The Texas Supreme Court has agreed to hear the lawsuit filed by an Ohio bridal shop against Texas Health Dallas. When a nurse visited the bridal shop after contracting Ebola from a patient at the hospital, the lawsuit claims the nurse’s visit resulted in the closing of the shop.
Amber Vinson was part of the team of nurses that attended to Thomas Eric Duncan at Texas Health Presbyterian Hospital in October 2014, and released the nurses days after Duncan’s death, according to a Texas court document.
Following Duncan’s treatment and death, Vinson, who was newly engaged at the time, traveled to her home town of Akron, Ohio to shop for a wedding dress at Coming Attractions Bridal and Formal. When she returned to Dallas, she fell ill and was diagnosed with Ebola.
While Vinson ultimately survived, Ohio health officials ordered the bridal shop Vinson had visited to close for a detailed cleaning. After reopening three weeks later, the shop was unable to shake the stigma surrounding the Ebola scare. According to an article from Newsone, the store’s co-owner, Anna Younker, said that business never picked up again, even though the store had been in business for 30 years. The shop eventually closed down.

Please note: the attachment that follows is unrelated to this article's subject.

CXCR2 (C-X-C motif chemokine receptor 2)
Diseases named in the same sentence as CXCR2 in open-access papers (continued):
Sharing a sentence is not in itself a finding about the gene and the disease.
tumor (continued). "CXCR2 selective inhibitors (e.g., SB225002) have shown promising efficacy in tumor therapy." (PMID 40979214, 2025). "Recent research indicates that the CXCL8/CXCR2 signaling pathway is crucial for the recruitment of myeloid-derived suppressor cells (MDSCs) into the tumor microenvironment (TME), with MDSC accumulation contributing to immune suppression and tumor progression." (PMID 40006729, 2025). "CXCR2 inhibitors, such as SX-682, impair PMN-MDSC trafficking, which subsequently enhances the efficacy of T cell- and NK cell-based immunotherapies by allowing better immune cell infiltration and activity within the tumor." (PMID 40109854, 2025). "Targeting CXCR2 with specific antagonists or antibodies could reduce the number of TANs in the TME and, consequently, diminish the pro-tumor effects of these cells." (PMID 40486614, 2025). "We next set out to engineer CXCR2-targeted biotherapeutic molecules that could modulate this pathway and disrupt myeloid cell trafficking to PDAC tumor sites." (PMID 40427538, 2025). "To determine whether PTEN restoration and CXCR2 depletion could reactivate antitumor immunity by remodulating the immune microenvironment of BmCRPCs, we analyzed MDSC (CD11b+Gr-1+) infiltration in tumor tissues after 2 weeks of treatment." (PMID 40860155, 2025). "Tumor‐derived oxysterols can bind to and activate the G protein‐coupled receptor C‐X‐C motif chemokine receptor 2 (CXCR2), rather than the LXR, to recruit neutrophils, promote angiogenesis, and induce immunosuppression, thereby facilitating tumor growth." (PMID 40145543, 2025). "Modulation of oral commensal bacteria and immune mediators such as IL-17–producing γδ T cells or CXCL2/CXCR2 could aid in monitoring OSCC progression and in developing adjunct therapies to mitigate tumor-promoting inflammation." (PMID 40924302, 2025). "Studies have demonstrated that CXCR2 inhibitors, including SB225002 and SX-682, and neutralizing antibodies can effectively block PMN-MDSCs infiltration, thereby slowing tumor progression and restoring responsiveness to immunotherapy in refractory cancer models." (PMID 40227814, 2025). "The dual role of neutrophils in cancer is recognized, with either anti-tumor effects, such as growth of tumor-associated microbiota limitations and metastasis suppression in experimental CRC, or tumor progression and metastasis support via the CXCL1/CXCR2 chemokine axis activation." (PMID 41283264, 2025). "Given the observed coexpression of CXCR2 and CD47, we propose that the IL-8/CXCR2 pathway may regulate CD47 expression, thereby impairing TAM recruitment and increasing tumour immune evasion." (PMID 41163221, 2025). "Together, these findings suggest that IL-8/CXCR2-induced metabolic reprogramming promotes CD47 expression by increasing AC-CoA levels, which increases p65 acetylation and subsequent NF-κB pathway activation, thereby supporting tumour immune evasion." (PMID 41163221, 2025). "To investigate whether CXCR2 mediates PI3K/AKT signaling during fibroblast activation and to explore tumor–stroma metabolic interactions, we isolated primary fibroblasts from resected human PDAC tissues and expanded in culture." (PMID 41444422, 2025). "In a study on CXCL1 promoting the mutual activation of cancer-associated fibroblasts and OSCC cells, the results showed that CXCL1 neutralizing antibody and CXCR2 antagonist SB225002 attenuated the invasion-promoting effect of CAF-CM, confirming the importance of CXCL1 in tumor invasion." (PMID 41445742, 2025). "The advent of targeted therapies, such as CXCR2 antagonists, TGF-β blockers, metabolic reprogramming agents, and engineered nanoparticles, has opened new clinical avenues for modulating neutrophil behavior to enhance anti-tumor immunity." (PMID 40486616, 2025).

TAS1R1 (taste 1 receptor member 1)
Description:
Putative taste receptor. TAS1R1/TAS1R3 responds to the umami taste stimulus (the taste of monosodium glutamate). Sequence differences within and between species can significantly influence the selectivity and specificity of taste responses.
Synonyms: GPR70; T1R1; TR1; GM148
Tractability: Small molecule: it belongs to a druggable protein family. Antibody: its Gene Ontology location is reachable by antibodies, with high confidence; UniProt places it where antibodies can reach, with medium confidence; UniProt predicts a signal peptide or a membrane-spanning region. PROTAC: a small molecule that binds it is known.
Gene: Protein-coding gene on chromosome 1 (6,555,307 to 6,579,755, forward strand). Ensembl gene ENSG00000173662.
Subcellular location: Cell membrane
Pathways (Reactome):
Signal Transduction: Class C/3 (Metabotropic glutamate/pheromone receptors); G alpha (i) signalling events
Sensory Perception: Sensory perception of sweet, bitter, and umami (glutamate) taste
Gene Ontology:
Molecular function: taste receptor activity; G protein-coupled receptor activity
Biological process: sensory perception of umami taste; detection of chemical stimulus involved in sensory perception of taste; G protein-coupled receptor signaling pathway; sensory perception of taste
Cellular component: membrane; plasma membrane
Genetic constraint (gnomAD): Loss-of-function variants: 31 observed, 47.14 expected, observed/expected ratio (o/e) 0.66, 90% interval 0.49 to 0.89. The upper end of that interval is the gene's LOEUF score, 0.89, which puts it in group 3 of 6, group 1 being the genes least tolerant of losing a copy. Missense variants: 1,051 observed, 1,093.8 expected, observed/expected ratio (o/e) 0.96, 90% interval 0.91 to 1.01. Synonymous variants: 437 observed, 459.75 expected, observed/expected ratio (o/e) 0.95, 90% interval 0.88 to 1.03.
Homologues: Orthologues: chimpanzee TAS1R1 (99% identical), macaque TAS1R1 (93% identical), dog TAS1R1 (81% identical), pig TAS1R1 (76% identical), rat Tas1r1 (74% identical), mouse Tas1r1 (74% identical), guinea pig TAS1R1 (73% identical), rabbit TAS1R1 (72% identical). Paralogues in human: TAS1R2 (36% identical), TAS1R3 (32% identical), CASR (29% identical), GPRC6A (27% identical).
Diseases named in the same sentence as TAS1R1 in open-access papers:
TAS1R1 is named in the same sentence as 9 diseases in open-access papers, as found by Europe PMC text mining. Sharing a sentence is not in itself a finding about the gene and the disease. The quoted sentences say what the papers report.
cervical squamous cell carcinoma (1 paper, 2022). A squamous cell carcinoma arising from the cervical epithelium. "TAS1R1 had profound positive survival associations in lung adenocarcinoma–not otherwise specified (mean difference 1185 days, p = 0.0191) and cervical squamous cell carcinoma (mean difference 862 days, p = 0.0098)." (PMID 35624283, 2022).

The bridal shop is suing the hospital alleging negligence for failing to develop proper protection for nurses against virus transmission and not sufficiently warning the exposed nurses about dangers posed from interacting with the public.
As stated in an Austin American-Statesman article, Presbyterian Hospital asked the court to dismiss the lawsuit before a trial could be held because it was a healthcare liability claim that requires an expert medical report, which lawyers for the bridal shop failed to provide. The trial judge declined to dismiss the case, but when the hospital appealed, the Dallas-based-5th Court of Appeals reversed, tossing out the lawsuit because of the lack of an expert witness.
With these contradictory rulings, the Texas Supreme Court has been asked to decide who was right between the trial judge and the appeals court. The oral arguments for the case will be on November 7, 2019.